Close the Gap Day: Coledale nurse says progress made can be hard to measure

KEEPING TRACK: Rebecca Butler and clinical nurse consultant Matt Crawford say progress has been made improving Indigenous health. Photo: Jacob McArthur 130318JMA01
KEEPING TRACK: Rebecca Butler and clinical nurse consultant Matt Crawford say progress has been made improving Indigenous health. Photo: Jacob McArthur 130318JMA01

PROGRESS in the ongoing bid to close the gap and improve Indigenous health outcomes is hard to measure, a local Aboriginal health worker says.

Thursday will mark Close the Gap Day, an event dedicated to raising awareness about Indigenous life-expectancy and health outcomes.

The federal government first set down a policy to overcome inequalities in Indigenous health 10 years ago.

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Clinical nurse consultant Matt Crawford has worked in Aboriginal health for more than a decade and he said the Coledale Community Centre had made some “powerful” progress.

Mr Crawford said it came down to a lot of data which was hard to capture, such as informal referrals which resulted in more people addressing health issues in Coledale.

“It offers that really friendly comfortable space where people can go, ‘hey, I’m a bit worried about this’ or ‘my mum said I should come in’ or ‘my brothers said I should come and see someone, because we’ve got this in our family’,” he told The Leader.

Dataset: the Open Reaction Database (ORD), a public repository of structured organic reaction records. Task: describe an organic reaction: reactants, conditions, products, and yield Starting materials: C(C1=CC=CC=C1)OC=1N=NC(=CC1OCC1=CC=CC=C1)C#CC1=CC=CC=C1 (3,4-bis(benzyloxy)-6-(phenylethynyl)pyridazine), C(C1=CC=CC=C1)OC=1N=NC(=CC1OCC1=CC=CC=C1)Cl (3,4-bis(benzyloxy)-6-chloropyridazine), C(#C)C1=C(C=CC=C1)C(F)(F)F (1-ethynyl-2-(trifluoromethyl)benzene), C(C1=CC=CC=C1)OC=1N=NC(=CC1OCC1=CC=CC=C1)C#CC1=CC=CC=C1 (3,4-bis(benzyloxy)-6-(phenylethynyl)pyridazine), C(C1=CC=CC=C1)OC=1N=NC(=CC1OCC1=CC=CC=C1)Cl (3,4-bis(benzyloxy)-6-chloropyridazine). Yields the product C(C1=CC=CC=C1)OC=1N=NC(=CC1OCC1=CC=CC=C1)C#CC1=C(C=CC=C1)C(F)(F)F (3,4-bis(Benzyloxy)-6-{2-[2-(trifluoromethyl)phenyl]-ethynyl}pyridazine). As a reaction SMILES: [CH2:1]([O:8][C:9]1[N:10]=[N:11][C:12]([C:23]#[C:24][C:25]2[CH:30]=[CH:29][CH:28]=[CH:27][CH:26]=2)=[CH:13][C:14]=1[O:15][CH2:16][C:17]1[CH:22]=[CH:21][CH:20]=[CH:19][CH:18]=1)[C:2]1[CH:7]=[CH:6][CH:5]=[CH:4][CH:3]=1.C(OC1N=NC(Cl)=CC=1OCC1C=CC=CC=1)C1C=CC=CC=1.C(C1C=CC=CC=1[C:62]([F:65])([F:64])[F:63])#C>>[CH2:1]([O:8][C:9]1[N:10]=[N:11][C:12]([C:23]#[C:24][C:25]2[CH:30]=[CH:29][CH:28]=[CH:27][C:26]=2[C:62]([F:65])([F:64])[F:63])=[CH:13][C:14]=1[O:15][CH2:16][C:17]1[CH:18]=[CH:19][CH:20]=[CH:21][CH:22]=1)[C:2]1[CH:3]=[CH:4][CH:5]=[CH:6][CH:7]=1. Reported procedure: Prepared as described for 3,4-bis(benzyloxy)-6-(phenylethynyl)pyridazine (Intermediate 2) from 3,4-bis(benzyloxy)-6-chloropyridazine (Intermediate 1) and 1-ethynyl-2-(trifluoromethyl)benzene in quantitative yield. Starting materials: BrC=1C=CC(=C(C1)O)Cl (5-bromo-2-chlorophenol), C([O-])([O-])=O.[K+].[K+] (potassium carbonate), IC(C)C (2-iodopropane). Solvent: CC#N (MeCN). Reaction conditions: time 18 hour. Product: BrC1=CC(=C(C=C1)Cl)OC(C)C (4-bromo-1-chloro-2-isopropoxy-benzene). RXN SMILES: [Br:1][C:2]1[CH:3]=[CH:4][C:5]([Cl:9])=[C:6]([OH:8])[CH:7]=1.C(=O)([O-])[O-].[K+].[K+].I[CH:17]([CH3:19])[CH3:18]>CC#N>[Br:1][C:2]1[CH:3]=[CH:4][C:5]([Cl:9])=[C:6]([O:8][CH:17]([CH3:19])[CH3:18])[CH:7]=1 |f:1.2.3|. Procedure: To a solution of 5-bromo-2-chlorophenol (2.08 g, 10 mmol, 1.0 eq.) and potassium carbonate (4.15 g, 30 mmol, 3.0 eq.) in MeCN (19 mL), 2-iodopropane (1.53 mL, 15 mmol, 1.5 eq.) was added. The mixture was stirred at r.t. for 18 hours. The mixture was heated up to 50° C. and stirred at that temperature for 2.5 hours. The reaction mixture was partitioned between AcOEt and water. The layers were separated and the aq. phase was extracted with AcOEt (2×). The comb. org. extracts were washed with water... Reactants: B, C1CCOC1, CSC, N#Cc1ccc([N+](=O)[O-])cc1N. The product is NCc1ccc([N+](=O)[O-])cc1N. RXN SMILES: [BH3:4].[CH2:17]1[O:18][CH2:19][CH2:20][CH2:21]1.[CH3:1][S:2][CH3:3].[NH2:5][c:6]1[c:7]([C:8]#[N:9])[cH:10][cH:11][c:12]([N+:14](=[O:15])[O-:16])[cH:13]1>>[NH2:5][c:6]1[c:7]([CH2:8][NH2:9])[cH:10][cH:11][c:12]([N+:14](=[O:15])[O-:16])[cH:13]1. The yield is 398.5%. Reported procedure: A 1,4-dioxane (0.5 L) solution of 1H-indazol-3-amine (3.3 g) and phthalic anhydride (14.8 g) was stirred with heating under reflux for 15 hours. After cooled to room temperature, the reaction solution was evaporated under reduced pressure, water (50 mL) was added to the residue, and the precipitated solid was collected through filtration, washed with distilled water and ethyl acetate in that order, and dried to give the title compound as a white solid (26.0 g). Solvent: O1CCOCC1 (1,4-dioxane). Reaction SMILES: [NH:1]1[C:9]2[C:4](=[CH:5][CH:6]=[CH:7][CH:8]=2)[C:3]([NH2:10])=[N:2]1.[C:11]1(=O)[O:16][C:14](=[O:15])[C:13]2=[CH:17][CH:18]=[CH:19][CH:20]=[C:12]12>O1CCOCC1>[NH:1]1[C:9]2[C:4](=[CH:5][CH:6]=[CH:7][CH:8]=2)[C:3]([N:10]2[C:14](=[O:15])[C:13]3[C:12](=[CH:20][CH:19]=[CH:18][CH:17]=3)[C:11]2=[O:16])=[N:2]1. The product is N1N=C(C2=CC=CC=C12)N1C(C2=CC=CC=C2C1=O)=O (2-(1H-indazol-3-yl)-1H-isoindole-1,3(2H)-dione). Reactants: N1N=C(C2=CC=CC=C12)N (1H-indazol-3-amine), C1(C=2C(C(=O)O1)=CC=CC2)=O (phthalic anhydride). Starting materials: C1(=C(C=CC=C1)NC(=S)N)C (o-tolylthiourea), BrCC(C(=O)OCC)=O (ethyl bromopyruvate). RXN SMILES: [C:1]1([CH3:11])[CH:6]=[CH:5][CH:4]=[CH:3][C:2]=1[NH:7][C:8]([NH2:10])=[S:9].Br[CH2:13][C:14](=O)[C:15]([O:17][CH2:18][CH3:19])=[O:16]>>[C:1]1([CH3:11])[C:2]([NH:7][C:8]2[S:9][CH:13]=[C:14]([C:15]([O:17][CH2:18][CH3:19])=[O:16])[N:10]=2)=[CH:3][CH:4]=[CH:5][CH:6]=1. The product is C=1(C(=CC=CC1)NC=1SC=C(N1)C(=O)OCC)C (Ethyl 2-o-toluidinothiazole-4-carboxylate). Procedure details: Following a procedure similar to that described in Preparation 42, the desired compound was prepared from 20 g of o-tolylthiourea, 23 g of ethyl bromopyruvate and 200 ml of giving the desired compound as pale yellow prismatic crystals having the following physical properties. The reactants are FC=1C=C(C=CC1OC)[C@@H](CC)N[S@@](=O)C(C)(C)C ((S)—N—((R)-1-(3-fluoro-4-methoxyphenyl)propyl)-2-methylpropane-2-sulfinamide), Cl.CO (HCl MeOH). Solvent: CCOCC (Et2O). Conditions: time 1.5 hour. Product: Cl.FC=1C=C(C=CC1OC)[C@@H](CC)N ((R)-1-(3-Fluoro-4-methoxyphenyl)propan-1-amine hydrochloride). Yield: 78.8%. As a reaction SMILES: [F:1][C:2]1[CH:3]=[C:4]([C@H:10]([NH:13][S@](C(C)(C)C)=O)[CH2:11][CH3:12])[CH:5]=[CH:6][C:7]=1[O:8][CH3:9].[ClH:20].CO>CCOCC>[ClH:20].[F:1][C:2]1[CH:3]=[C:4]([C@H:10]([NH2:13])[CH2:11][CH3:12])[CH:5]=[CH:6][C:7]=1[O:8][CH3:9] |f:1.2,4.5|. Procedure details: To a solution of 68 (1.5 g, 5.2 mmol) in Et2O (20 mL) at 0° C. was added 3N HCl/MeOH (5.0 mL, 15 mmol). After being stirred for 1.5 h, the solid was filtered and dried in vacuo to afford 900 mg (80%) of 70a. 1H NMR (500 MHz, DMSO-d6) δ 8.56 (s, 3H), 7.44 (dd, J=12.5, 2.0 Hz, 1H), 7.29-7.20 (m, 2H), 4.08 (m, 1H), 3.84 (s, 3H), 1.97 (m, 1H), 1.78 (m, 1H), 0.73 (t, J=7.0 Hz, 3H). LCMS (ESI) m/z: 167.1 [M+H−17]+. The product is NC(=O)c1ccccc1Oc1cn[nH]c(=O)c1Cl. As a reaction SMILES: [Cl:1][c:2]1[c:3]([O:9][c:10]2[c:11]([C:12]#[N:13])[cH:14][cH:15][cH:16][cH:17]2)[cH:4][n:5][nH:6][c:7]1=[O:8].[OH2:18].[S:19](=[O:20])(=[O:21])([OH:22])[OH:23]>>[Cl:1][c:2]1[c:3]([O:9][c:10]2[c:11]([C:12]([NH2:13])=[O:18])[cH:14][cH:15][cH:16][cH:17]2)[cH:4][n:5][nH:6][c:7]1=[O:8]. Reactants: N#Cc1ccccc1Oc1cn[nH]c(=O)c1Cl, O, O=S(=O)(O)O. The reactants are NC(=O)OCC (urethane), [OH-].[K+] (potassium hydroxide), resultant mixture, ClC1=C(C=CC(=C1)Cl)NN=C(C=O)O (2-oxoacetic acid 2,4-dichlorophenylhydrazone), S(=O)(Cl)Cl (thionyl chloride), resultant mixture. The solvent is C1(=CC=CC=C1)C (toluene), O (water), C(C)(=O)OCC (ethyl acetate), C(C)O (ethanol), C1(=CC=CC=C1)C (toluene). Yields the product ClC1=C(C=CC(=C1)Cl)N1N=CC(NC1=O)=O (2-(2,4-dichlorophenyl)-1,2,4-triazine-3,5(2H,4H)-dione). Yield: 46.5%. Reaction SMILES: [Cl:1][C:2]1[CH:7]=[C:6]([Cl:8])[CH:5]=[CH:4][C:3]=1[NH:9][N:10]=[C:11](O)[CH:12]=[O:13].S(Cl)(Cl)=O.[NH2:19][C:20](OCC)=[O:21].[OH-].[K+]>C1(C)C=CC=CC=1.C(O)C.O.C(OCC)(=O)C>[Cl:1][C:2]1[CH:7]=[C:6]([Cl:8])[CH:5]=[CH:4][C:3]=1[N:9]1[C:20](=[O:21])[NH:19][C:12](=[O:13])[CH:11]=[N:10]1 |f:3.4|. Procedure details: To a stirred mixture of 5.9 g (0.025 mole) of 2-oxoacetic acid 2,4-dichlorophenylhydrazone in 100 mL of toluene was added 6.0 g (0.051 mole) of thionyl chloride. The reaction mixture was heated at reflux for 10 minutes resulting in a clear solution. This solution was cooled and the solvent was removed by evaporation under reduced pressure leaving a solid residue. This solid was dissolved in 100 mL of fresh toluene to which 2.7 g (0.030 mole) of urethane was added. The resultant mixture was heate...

“Or the family came to an event here where we were talking about prevention.

“It ripples out and that’s really powerful.”

He said “harder data” like the recent closing the gap report wasn’t able to capture this kind of progress.

“From my perspective, if people are accessing services regularly, that tells me that person is comfortable and happy with what’s being provided,” he said.

“That’s half the battle, you can’t help someone who doesn’t access the service.”

He said the Coledale centre was also good at addressing “social-determinant” issues which might be causing other health problems.

“When people are doing well, it’s usually because a lot of things are going along reasonably well at home,” he said.

“When things change, and things aren’t going well at home, we see people’s health deteriorate and we see their control of their diabetes deteriorate, we see these other problems come into play.”

The Coledale centre will host an event on Thursday to mark Close the Gap Day with a free barbecue and access to a range of local health providers from 10am.

Aboriginal and Torres Strait Islander people can expect to live 10 to 17 years less than other Australians, according to the Close the Gap campaign.

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